Step into the twilight zone of calibers - Page 2
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Thread: Step into the twilight zone of calibers

  1. #11
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    Quote Originally Posted by misunderstood View Post
    Cool. Never heard of the 32-20.
    Some say it is the first Magnum cartridge. Article on them is at [Guest Post] .32-20 WCF: The First ?Magnum? Pistol Cartridge? | The Firearm Blog
    A .32 S&W Long with bullet is the same height as the casing for the .32-20 WCF. Both use the same size bullets. Here are both rounds side by side. .38 SPL on left, .32-20 WCF, .32 S&W Long, .22 LR.Step into the twilight zone of calibers-photo140.jpg
    Last edited by S&W645; 05-06-2013 at 08:28 PM. Reason: changed picture for better size comparisons
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  3. #12
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    Just put a gauge on the 3 that I have and all were between 12 and 14 LBS on double action. Between 7 and 9 LBS on single action.

    Am I lucky? What gives?



    Quote Originally Posted by S&W645 View Post
    I have also seen that figure quoted before. Now just waiting for a Nagant pistol to show up reasonably priced.
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  4. #13
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    Quote Originally Posted by MADnMO View Post
    Just put a gauge on the 3 that I have and all were between 12 and 14 LBS on double action. Between 7 and 9 LBS on single action.

    Am I lucky? What gives?
    They may have had trigger jobs somewhere along the way. According to some, factory specs were 20# DA and 12-13# on SA.
    Quote Originally Posted by surplusrifle.com
    The downside of this design is that the pistol has a 13 lb. single action trigger pull (trigger's only function is to release the hammer, the hammer must be manually cocked each time) and a 20 lb. double action trigger pull (trigger is responsible for both cocking and releasing the hammer in one motion).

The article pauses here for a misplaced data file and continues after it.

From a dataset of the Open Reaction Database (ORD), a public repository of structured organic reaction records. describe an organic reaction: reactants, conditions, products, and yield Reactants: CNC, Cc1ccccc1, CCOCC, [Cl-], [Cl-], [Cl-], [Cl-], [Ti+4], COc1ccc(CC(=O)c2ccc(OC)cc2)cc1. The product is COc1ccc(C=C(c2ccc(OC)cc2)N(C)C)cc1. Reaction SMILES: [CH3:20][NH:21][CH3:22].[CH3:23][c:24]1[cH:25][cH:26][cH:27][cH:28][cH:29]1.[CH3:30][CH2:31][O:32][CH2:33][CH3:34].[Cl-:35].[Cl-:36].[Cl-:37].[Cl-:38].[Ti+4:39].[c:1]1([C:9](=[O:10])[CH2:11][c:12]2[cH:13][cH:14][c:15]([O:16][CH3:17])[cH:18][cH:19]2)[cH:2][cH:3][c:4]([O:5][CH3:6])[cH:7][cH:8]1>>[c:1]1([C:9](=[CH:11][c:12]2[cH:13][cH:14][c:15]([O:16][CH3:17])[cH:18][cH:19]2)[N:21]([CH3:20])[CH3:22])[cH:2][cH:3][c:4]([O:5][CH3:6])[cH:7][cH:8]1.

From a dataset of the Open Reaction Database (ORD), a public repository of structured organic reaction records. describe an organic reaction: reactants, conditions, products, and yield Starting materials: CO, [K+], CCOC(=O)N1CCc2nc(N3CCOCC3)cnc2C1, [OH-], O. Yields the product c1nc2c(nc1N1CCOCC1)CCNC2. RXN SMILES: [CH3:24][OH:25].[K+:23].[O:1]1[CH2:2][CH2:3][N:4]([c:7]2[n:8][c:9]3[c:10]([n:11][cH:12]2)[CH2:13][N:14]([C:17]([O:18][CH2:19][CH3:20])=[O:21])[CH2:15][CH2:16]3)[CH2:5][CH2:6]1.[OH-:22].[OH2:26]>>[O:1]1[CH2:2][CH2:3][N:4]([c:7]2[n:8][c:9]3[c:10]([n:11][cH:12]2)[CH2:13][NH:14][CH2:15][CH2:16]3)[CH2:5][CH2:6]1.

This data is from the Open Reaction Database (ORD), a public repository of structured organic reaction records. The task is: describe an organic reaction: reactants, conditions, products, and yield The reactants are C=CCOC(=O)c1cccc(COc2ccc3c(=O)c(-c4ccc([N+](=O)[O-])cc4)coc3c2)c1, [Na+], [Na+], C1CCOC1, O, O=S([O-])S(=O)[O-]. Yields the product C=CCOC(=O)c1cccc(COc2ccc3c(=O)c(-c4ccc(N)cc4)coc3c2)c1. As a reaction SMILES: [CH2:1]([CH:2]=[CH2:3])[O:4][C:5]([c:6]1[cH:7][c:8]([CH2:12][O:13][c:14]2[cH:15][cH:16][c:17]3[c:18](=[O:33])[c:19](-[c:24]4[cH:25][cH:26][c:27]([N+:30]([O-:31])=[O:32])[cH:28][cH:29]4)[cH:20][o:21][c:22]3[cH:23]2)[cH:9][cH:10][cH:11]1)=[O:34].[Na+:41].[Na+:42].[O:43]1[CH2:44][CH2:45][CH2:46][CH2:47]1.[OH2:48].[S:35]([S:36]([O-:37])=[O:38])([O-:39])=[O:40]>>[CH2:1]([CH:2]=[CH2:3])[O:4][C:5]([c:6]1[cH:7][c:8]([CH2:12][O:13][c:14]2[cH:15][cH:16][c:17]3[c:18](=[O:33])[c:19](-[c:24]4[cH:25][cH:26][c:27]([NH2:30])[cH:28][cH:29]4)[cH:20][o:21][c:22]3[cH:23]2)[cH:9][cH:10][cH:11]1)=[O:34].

The Nagant M1895 can also shoot resized and reloaded .32-20 WCF casings.
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  5. #14
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    And for some interesting reading on how to lighten the trigger pull, see Surplusrifle Forum ? View topic - How to adjust the trigger pull of the 1895 Nagant revolver Seems even the Russians did it.
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  6. #15
    My grandfather had an old .32 S&W Long CTG hand ejector model that I inherited. Lots of these around but I guess it is somewhat odd due to not being very popular this century.

  7. #16
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    1) Not sure if its "unusual" or not, but it is hard to find sometimes. .30 carbine for my Ruger Blackhawk.

    I have never shot a gun with a more vicious muzzle blast than that gun/cal combo (painful thru 2 layers of hearing protection). Also found that rounds that functioned in the carbine showed excessive pressure signs in the revolver, and loads that ejected easily from the revolver short-stroked in the carbine. Anybody else observed this?

    2) Love me some .30 Tok. Not weird at all.
    Better to perish in the struggle for freedom than live to see defeat. There ARE things to be feared more than death. The fyrd is a Constitutional imperative.